Vitka Kempner was a young Jewish woman from Poland who fought the Nazis as a resistance leader and fearless saboteur.
Born 1920 in Kalisz, Poland, Vitka was a bright and independent young woman. As antisemitism rose in Poland, Vitka joined Betar, a militaristic Jewish youth movement that taught teens self-defense skills. Vitka was the first girl to join Betar. After graduating from high school, she moved to Warsaw and studied in a seminary for Jewish students. She was proud of her dual identity as a Jewish Zionist and a Polish intellectual, and saw no conflict between the two roles.
Germany invaded Poland in September 1939 and the persecution of the Jews began. Vitka declared to her family that she would “not be humiliated.” She and her younger brother Baruch left their parents and fled to Vilna, Lithuania, where they connected with other Zionist youth group members and planned to immigrate to Palestine. The British, who controlled the Holy Land, made it very difficult for Jewish refugees to settle there. Unable to leave Europe, the young Jews hid their identities and found factory and farm work to support themselves.
The Germans occupied Vilna in June 1941. As in Poland, they immediately began arresting Jews for no crime other than being Jewish. Nazi soldiers brazenly murdered Jews in the streets. Vitka and the other young Zionists who’d escaped Poland were now in fear for their lives. They needed places to hide, and Vitka helped find safe locations and transfer others there.
Meanwhile, the Germans created a ghetto in Vilna and herded 50,000 Jews into it. Vitka joined FPO, a resistance group of Jews determined to fight the Nazis any way they could. Vitka snuck in and out of the ghetto through sewage canals. On her dangerous forays, she was able to obtain weapons and train Jews in self-defense, and even make explosives.
Vitka used a homemade bomb to carry out the first act of anti-Nazi sabotage on the eastern front. She affixed a bomb to a Nazi train line, leading to an explosion that took the Nazis completely by surprise.
In September 1943, the Nazis liquidated the Vilna ghetto. They transported thousands of Jews to a nearby forest, where they slaughtered them and buried the bodies – sometimes still alive – in mass graves. Vitka and some friends in the FPO resistance managed to escape the Gestapo and establish a secret camp deep in the woods outside Vilna. The camp grew to 600 people. There, led by Abba Kovner, the young Jews in the FPO, most of whom had already lost their entire families, carried out a remarkable resistance campaign. According to the Jewish Partisan Educational Foundation, the brave band of resistors blew up five bridges, destroyed 40 train cars and 180 miles of tracks, and killed 212 Nazi soldiers! Vitka was integrally involved in the sabotage activities, as well as taking care of the fighters trying to survive in the frigid Lithuanian forest.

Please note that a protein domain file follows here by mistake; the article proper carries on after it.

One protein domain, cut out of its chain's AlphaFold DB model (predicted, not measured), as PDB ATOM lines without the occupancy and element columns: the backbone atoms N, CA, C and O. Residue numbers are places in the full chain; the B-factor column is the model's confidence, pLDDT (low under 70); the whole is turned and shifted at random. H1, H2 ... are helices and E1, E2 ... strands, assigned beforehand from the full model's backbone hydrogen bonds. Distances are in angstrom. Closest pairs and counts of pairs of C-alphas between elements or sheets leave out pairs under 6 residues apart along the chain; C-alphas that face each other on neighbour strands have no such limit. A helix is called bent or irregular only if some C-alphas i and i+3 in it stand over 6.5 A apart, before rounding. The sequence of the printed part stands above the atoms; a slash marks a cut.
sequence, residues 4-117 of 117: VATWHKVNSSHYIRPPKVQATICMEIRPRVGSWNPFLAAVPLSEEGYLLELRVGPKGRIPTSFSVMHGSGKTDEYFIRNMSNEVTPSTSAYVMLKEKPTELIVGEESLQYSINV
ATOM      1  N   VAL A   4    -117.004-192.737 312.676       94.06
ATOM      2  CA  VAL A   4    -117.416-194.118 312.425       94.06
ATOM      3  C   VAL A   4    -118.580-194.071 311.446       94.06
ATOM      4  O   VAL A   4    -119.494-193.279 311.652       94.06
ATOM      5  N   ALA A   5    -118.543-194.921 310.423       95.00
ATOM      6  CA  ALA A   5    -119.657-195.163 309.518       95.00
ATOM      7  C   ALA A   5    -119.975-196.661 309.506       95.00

Vilna was liberated by the Soviets in 1944. As the ragtag FPO group emerged from their hiding place in the forest, they started singing a song in Yiddish about Vitka’s heroic exploits as a saboteur.
Now that Vitka and Abba Kovner were safe, their thoughts turned to revenge. Together they planned and carried out a shocking act of vengeance. They snuck into a bakery where bread was being prepared for thousands of German soldiers who’d been taken prisoner by the Soviets. Once inside, the two young Jews – who’d lost their families, communities, homes, and everything they held dear – poisoned the German POW’s by lacing loaves of bread with arsenic. 2280 inmates became ill but nobody died. Their act of attempted mass murder was ethically questionable, but perhaps understandable considering the situation.
Soon after the failed revenge plot, Vitka and Abba emigrated to Palestine, where they got married, settled on a kibbutz, and had a son and a daughter. Vitka worked in the kibbutz school, where she found her calling as an educator of special-needs children as well as those with emotional problems. At the age of 45, she earned a degree in clinical psychology from Bar Ilan University. She developed her own pediatric therapy methods, including “Non-verbal therapy by color” and trained other teachers in addition to continuing to treat children.
Vitka’s husband Abba became a prominent writer in Israel, widely known and respected for his poetry, philosophy and visionary leadership. He died of cancer in 1985, and for the next three decades Vitka continued working as a kibbutz child psychologist. She said of herself, “I lived life fully, actively, without dragging grievances and offenses behind me.”
Vitka died in 2002. After her passing, Israeli Holocaust Memorial Yad Vashem called Vitka’s story “one of struggle, courage and determination, not only to survive but to triumph.”
For leading Jewish resistance efforts against the Nazis in Lithuania, we honor Vitka Kempner as this week’s Thursday Hero.
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